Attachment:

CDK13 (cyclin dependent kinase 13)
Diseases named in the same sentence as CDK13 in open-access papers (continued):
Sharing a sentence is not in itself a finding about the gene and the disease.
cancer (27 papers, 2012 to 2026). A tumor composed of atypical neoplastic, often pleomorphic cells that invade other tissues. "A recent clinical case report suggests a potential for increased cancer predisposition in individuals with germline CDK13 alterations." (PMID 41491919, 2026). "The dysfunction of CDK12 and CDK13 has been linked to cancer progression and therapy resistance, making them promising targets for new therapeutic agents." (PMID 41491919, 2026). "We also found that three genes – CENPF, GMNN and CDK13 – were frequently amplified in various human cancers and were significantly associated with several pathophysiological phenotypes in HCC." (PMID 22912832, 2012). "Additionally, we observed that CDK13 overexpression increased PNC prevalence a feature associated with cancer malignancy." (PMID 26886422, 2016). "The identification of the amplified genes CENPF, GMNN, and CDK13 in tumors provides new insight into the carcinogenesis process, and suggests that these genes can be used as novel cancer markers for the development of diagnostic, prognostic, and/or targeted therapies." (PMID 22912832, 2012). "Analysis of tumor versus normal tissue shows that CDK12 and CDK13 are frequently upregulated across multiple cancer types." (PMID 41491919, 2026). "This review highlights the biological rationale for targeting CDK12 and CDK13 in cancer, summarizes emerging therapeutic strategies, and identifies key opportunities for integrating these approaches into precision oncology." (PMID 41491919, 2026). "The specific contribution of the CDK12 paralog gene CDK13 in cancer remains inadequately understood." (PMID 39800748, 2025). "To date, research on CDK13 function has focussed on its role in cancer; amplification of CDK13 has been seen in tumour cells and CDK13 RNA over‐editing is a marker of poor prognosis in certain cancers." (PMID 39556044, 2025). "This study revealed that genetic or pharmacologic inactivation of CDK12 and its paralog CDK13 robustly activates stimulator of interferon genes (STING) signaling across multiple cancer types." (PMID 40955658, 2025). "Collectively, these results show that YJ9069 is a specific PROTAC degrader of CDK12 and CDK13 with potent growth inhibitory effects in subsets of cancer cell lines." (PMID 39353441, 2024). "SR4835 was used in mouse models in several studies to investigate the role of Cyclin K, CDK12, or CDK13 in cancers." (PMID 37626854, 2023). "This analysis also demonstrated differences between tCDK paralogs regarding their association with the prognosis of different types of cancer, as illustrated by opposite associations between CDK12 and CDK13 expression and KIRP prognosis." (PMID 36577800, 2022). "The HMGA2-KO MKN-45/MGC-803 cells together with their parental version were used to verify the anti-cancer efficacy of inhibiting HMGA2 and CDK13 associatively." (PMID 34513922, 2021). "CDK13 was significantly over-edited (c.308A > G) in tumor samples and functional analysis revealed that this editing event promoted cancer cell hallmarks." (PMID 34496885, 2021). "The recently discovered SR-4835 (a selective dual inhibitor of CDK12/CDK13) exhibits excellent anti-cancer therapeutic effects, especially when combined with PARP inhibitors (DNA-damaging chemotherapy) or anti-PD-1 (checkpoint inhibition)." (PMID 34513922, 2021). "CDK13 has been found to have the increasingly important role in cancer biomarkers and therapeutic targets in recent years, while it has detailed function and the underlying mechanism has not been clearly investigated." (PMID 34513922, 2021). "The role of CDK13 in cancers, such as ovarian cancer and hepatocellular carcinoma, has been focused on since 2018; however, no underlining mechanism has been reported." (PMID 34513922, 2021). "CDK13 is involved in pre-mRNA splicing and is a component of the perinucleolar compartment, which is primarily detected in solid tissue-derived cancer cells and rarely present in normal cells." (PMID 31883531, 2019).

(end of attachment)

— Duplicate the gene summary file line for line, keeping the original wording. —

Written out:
CDK13 (cyclin dependent kinase 13)
Diseases named in the same sentence as CDK13 in open-access papers (continued):
Sharing a sentence is not in itself a finding about the gene and the disease.
cancer (27 papers, 2012 to 2026). A tumor composed of atypical neoplastic, often pleomorphic cells that invade other tissues. "A recent clinical case report suggests a potential for increased cancer predisposition in individuals with germline CDK13 alterations." (PMID 41491919, 2026). "The dysfunction of CDK12 and CDK13 has been linked to cancer progression and therapy resistance, making them promising targets for new therapeutic agents." (PMID 41491919, 2026). "We also found that three genes – CENPF, GMNN and CDK13 – were frequently amplified in various human cancers and were significantly associated with several pathophysiological phenotypes in HCC." (PMID 22912832, 2012). "Additionally, we observed that CDK13 overexpression increased PNC prevalence a feature associated with cancer malignancy." (PMID 26886422, 2016). "The identification of the amplified genes CENPF, GMNN, and CDK13 in tumors provides new insight into the carcinogenesis process, and suggests that these genes can be used as novel cancer markers for the development of diagnostic, prognostic, and/or targeted therapies." (PMID 22912832, 2012). "Analysis of tumor versus normal tissue shows that CDK12 and CDK13 are frequently upregulated across multiple cancer types." (PMID 41491919, 2026). "This review highlights the biological rationale for targeting CDK12 and CDK13 in cancer, summarizes emerging therapeutic strategies, and identifies key opportunities for integrating these approaches into precision oncology." (PMID 41491919, 2026). "The specific contribution of the CDK12 paralog gene CDK13 in cancer remains inadequately understood." (PMID 39800748, 2025). "To date, research on CDK13 function has focussed on its role in cancer; amplification of CDK13 has been seen in tumour cells and CDK13 RNA over‐editing is a marker of poor prognosis in certain cancers." (PMID 39556044, 2025). "This study revealed that genetic or pharmacologic inactivation of CDK12 and its paralog CDK13 robustly activates stimulator of interferon genes (STING) signaling across multiple cancer types." (PMID 40955658, 2025). "Collectively, these results show that YJ9069 is a specific PROTAC degrader of CDK12 and CDK13 with potent growth inhibitory effects in subsets of cancer cell lines." (PMID 39353441, 2024). "SR4835 was used in mouse models in several studies to investigate the role of Cyclin K, CDK12, or CDK13 in cancers." (PMID 37626854, 2023). "This analysis also demonstrated differences between tCDK paralogs regarding their association with the prognosis of different types of cancer, as illustrated by opposite associations between CDK12 and CDK13 expression and KIRP prognosis." (PMID 36577800, 2022). "The HMGA2-KO MKN-45/MGC-803 cells together with their parental version were used to verify the anti-cancer efficacy of inhibiting HMGA2 and CDK13 associatively." (PMID 34513922, 2021). "CDK13 was significantly over-edited (c.308A > G) in tumor samples and functional analysis revealed that this editing event promoted cancer cell hallmarks." (PMID 34496885, 2021). "The recently discovered SR-4835 (a selective dual inhibitor of CDK12/CDK13) exhibits excellent anti-cancer therapeutic effects, especially when combined with PARP inhibitors (DNA-damaging chemotherapy) or anti-PD-1 (checkpoint inhibition)." (PMID 34513922, 2021). "CDK13 has been found to have the increasingly important role in cancer biomarkers and therapeutic targets in recent years, while it has detailed function and the underlying mechanism has not been clearly investigated." (PMID 34513922, 2021). "The role of CDK13 in cancers, such as ovarian cancer and hepatocellular carcinoma, has been focused on since 2018; however, no underlining mechanism has been reported." (PMID 34513922, 2021). "CDK13 is involved in pre-mRNA splicing and is a component of the perinucleolar compartment, which is primarily detected in solid tissue-derived cancer cells and rarely present in normal cells." (PMID 31883531, 2019).